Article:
He was the USSR Armed Forces Champion in 1962 and Russian Champion in 1963. He finished equal first at Moscow 1970, and won the 1971 Moscow championship after a play-off. He placed first at Cienfuegos 1972, first at Novi Sad 1972, first at Novi Sad 1973, and equal first at Grand Manan 1984.
In 1976 Lein emigrated to the United States and played on the U.S. team in the 1978 Olympiad.
After immigrating to the United States, he represented the U.S. in several major national and international tournaments, finishing equal first at the U.S. Open and the World Open in 1976 and representing the U.S. at the 1978 Olympiad. Lein was New Jersey champion from 1992 through 1994.
In his prime, Lein was capable of beating anyone in the world. Among his victims were two World Champions, Mikhail Tal and Vassily Smyslov. He also scored wins against such world class Grandmasters as David Bronstein, Lev Polugaevsky, Leonid Stein, and Mark Taimanov.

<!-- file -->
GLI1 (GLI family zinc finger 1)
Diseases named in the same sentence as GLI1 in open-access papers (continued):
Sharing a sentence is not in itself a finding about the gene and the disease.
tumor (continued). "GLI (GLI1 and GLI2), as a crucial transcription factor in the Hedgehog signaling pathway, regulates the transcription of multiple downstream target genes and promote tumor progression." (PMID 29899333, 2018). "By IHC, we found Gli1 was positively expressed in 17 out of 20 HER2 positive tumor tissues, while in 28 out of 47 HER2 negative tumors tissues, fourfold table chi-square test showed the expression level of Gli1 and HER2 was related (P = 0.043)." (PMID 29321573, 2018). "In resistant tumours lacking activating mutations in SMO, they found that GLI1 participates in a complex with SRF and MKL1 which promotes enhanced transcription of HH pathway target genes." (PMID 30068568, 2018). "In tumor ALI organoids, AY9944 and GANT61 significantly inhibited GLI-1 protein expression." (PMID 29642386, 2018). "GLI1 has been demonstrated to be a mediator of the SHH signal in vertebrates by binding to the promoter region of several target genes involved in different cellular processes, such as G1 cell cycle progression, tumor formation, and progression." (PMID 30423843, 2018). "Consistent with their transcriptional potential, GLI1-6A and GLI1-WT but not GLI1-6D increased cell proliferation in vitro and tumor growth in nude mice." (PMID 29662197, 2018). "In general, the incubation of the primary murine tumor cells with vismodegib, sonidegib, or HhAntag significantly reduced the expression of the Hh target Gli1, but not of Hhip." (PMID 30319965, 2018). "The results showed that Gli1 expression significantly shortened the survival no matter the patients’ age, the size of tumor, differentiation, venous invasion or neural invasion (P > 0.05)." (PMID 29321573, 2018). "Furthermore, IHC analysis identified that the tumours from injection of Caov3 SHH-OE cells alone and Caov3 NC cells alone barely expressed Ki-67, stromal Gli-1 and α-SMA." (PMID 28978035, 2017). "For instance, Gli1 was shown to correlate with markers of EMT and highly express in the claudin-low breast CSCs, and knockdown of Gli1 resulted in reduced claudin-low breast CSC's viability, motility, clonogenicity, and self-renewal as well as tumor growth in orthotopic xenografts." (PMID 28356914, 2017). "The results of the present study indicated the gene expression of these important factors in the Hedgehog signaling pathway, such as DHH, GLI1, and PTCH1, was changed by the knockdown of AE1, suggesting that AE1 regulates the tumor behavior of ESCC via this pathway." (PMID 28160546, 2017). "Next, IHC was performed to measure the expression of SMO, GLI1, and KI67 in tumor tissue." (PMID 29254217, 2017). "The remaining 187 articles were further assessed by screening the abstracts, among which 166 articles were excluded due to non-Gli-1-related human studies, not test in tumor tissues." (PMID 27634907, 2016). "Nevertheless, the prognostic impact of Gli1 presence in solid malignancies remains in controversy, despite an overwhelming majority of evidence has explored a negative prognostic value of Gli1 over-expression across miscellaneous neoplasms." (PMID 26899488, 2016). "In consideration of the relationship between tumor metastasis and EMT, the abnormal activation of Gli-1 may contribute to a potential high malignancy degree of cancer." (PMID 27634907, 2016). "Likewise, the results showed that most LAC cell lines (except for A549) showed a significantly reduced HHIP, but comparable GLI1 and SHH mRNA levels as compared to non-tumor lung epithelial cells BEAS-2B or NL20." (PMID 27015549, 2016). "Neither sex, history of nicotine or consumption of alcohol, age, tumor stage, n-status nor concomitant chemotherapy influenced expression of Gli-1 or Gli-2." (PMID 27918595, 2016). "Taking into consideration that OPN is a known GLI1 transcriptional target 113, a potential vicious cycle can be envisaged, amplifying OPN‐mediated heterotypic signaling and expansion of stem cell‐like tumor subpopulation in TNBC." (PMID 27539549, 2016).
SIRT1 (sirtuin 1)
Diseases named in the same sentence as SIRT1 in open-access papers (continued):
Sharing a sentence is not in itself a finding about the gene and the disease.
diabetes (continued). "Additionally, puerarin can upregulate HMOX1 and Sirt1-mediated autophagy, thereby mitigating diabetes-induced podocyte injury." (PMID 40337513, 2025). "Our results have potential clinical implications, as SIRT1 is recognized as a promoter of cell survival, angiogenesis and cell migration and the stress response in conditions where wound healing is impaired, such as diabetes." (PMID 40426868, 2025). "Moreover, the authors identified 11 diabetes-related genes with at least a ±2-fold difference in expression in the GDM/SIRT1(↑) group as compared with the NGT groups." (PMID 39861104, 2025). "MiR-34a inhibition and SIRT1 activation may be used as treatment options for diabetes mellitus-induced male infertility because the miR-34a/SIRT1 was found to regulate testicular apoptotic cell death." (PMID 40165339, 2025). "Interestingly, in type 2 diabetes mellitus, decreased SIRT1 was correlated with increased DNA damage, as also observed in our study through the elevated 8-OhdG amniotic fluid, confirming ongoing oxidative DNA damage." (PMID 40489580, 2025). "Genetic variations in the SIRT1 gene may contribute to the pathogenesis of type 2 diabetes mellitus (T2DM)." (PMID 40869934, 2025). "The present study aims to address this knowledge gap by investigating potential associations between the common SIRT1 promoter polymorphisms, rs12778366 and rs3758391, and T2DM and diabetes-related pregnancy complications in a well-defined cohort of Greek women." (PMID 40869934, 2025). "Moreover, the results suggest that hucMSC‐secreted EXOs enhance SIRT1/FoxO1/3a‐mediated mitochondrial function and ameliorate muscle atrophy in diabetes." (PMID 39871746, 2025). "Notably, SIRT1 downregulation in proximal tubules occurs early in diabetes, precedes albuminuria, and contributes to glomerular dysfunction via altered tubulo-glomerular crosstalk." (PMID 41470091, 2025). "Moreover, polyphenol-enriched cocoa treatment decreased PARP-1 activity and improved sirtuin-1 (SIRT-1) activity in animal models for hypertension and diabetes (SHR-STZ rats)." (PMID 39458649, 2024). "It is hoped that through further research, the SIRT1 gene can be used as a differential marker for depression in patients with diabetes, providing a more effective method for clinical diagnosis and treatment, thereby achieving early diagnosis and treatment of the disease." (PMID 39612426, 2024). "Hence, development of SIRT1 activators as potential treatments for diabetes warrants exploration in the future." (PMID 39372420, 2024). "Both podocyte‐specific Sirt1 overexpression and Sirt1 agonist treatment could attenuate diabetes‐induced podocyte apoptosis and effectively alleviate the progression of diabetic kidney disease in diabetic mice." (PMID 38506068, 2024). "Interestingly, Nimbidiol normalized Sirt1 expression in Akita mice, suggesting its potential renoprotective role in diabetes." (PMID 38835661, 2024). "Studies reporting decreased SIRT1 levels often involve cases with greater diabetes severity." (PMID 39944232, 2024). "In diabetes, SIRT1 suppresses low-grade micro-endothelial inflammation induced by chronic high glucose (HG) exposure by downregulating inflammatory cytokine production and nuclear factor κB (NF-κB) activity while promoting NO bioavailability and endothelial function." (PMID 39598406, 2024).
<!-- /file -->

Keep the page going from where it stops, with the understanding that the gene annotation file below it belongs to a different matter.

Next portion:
In the 1970s Lein was a feared competitor in US Swiss tournaments (along with his compatriot ex-patriot GM Leonid Shamkovich). Lein had an imposing presence and was a burly fellow who looked like a weight lifter. During those days, before giving up the habit, he was a chain smoker and I remember seeing him at a tournament standing with his hands clasped behind his back and repeatedly tapping the lighted end of his cigarette with his index finger. These days Lein is retired and lives in a Cleveland, Ohio suburb but still gives lessons.